Medicaid has income driven requirements in order to qualify for their services. This guide highlights how you can "spend down" your assets in order to qualify.
A single person may have countable resources of less than $2,000 to qualify for Medicaid services. A married couple can have up to $56,726. The department looks at the assets of both spouses regardless of who actually owns it. Countable resources include all liquid assets and any assets that can be converted to cash such as a pension plan.
How Can I "Spend Down"?
There are several ways to "spend down" your assets in order to reach the $2,000 or $56,726 limit. This just means that these assets do not count towards your countable resources. These include your home, car, household goods, prepaid funeral costs, spousal annuities, and transfers to disabled children
A single person's home is exempt up to $550,000. For married couples any home is exempt and does not count towards your limit. You can also just pay off your home or make improvements to further spend down your assets.
Each single person or couple is allowed one car. If you have more than one car you can pick which one you would like to be exempt. Tip: pick the more expensive car to be exempt or even purchase a new one.
All of your "stuff" is exempt. None of your personal belongings count against you.
Prepaid Funeral Costs
You can prepay any or all of your funeral expenses without being penalized by Medicaid. This can include a burial plot, cremation costs, funeral expenses, etc. However, the plan has to be irrevocable and must be the going rate for funerals in your area. You cannot pay for Barbara Streisand to sing at your funeral just to spend more money.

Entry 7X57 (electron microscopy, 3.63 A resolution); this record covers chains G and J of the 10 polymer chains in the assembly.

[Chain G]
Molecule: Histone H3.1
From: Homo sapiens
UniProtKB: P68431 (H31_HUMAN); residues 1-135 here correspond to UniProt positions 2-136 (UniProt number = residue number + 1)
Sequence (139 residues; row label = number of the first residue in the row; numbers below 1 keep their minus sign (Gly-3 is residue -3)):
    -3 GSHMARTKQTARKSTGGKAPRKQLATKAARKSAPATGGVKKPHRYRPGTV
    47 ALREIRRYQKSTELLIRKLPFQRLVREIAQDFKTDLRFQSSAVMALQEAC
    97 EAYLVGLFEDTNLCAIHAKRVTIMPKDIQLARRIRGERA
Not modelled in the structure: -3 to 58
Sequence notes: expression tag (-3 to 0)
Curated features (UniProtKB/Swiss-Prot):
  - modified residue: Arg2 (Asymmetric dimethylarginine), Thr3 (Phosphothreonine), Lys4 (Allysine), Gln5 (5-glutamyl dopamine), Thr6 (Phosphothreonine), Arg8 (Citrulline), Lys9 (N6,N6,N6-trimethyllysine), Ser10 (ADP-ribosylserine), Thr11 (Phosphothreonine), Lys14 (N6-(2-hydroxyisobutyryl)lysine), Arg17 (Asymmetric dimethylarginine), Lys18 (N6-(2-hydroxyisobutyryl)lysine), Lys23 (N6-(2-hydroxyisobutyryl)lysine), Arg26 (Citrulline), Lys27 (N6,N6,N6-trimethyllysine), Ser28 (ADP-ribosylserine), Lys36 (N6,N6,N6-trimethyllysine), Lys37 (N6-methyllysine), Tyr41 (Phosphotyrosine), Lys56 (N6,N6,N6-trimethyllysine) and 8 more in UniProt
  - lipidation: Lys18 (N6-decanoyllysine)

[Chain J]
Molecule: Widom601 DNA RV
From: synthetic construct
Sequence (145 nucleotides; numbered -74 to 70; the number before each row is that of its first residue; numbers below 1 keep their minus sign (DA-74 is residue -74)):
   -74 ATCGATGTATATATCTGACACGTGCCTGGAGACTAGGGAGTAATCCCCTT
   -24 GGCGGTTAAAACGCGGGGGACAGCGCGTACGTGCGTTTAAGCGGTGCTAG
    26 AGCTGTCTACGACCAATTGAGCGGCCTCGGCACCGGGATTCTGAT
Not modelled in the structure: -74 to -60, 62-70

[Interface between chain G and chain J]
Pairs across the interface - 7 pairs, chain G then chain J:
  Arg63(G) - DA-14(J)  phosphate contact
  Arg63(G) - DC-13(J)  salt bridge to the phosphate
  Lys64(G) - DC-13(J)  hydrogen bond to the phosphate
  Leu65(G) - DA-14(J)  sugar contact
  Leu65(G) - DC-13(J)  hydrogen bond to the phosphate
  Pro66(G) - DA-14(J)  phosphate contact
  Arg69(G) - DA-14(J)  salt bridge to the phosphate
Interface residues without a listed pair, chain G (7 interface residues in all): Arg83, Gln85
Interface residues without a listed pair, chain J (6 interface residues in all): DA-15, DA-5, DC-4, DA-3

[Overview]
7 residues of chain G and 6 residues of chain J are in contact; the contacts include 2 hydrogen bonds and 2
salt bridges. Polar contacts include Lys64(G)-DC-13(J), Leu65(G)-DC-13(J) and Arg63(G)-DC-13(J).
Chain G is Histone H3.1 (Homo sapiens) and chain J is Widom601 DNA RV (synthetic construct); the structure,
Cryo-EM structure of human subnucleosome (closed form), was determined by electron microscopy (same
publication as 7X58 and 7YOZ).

Married couples can purchase what is called a "spousal annuity." It is kind of like a trust. You put however much money you want into the annuity for at least 5 years. The spouse not seeking Medicaid receives chunks of money each month of the term in equal installments, like a paycheck. Spousal annuities are nice because there is no limit to how much money you can spend.
The downside is that annuities are irrevocable. If your spouse dies before the term is up you do not automatically get your money back, you will still be given your monthly allotment until the time is up.
Transfer Assets to a Disabled Child
There are limits to how much money you can simply gift away in order to qualify for Medicaid. There is a penalty for any gifts of more than $285 per month. It is possible to appeal the penalty if you can show that the gift was not made in order to qualify for Medicaid. However, you can put as much money as you want into a trust for a disabled child. Tip: be aware of any potential consequences for the beneficiary of the trust.
Additional resources provided by the author
For more information see a qualified Elder Law attorney in your area.
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